Letter: Not every user is an addict, nor every addict a thief

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Sir: I have read with great interest your special report on the drug explosion, and can confirm much of what you say. The figure of 25,000 registered addicts is only the tip of the iceberg. Those not registed, or taking non-notifiable drugs, could bring the numbers of drug misusers to more than 150,000.

A survey of the 150 long-term addicts in our private clinic in Docklands shows that about 100 had been spending pounds 700 a week on illicit 'street' drugs: pounds 36,400 a year against the pounds 29,000 you cite. Our survey also showed each of these people had previously been imprisoned for an average of four years (at a cost of pounds 24,000 for each year of imprisonment). Since coming to us, almost all had kept out of trouble, cutting the cost of drug-related crime by more than pounds 3m a year.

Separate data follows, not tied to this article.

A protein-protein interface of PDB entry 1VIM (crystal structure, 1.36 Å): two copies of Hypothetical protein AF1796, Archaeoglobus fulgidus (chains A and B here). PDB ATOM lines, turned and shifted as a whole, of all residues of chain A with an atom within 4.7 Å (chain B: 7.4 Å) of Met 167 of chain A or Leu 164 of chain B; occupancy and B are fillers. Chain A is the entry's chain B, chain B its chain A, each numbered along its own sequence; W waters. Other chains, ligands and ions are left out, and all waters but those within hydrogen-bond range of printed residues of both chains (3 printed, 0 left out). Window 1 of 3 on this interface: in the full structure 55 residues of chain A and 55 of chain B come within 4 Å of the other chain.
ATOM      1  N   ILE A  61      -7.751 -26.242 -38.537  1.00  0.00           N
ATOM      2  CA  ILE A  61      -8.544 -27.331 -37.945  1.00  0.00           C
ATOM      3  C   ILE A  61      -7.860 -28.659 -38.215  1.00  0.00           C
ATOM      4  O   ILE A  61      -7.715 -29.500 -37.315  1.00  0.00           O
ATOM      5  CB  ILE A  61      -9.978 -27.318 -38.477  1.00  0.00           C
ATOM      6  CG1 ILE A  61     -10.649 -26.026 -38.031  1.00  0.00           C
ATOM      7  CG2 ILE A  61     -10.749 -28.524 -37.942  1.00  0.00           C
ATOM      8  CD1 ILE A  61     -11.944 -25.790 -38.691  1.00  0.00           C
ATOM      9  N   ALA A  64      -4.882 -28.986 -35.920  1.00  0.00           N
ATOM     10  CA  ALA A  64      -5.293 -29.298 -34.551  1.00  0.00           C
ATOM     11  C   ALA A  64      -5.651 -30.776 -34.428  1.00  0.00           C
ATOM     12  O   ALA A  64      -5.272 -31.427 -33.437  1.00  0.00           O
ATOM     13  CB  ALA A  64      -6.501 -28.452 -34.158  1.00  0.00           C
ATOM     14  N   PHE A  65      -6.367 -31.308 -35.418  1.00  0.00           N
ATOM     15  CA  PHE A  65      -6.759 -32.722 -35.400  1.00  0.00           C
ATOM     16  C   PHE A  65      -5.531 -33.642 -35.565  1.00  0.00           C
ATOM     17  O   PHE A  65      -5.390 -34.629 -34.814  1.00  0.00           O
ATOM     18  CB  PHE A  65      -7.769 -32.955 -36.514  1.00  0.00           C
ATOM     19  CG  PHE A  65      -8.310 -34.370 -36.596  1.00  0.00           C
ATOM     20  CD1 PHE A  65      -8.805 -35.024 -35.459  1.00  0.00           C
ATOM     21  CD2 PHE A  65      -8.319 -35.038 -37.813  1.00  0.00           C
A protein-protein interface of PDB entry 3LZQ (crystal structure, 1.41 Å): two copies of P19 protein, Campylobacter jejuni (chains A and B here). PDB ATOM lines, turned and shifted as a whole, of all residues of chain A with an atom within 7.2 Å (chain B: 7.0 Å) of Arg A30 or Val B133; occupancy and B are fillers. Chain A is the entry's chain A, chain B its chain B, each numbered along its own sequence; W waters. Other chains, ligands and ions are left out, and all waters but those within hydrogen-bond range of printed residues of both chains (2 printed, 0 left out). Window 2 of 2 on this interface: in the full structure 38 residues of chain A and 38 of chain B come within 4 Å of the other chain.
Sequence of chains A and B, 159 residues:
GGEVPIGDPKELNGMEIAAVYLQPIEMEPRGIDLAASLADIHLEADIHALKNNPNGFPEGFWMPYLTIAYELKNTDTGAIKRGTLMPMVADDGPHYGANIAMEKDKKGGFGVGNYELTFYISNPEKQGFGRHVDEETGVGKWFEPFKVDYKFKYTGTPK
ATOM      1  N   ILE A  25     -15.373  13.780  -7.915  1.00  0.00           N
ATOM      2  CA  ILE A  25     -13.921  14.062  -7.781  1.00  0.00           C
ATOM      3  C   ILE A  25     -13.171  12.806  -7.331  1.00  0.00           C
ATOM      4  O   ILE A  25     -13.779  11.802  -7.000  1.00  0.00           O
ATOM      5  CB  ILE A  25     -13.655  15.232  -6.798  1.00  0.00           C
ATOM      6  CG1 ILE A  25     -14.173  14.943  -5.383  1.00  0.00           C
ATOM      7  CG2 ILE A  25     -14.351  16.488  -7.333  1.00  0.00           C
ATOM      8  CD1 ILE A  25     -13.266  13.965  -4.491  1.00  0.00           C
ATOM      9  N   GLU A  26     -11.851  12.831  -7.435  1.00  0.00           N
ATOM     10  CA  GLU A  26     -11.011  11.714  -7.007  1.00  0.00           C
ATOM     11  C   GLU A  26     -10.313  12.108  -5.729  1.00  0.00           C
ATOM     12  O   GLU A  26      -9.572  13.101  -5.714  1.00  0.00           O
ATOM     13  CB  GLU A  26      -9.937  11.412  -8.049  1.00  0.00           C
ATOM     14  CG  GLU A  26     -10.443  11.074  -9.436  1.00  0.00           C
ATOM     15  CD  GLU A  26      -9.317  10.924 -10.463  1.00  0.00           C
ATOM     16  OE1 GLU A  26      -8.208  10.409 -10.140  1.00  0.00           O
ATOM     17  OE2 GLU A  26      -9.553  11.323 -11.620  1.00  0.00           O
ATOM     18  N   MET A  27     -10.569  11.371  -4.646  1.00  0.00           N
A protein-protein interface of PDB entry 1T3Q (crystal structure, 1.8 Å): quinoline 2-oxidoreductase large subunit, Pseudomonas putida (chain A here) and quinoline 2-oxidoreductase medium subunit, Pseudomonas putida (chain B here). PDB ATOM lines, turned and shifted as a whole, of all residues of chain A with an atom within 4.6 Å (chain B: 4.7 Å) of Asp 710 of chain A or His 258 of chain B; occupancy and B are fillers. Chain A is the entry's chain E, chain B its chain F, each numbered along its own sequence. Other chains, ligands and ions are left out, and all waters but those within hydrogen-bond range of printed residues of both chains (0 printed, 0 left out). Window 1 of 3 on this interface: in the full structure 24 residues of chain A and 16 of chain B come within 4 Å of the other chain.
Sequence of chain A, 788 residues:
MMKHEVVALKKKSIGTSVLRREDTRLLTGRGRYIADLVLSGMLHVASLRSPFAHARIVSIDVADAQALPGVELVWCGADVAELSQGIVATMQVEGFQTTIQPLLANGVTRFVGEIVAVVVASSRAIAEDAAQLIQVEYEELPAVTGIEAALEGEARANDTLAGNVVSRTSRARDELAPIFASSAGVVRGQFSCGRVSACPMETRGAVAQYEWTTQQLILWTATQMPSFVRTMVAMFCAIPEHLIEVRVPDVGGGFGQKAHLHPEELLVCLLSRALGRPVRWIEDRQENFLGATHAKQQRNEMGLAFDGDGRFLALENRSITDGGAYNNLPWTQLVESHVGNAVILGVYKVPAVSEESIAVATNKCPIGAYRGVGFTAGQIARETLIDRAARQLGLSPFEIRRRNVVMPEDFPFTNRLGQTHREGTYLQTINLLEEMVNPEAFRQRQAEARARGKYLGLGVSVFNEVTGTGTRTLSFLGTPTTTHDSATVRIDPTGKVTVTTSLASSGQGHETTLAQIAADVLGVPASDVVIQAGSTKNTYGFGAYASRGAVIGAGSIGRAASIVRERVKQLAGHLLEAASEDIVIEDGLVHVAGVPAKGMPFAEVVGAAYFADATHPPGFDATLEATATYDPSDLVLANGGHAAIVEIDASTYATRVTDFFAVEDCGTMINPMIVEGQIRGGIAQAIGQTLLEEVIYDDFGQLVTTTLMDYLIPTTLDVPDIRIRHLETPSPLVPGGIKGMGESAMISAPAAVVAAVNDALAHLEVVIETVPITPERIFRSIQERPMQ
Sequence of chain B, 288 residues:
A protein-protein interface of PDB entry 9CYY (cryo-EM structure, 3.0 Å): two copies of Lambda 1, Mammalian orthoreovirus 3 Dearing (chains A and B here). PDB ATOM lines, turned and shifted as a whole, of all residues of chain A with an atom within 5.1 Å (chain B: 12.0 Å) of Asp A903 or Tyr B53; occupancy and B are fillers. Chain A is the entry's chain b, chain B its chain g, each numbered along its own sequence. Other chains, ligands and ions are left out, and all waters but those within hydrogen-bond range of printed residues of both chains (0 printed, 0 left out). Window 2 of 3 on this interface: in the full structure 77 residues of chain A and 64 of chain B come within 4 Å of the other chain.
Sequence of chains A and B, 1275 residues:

Our patients come to us broken in spirit and health. The hardline 'treatment' of locking them up has done nothing to cure them. They have received no realistic help from the Government's drug dependency units or detox centres. Along with medical care, their need is for a long-term maintenance programme to enable them to break free from the treadmill of crime and prostitution. This gives them a chance to achieve a degree of stability and return to family relationships and work.

Current drug policy bears little relationship to the real world. It just does not seem to be understood that those whose addiction is so deeply entrenched can only be given a new start by adequate and realistic prescriptions.

I am, Sir, yours,



Fairways Clinic

London, E14

2 March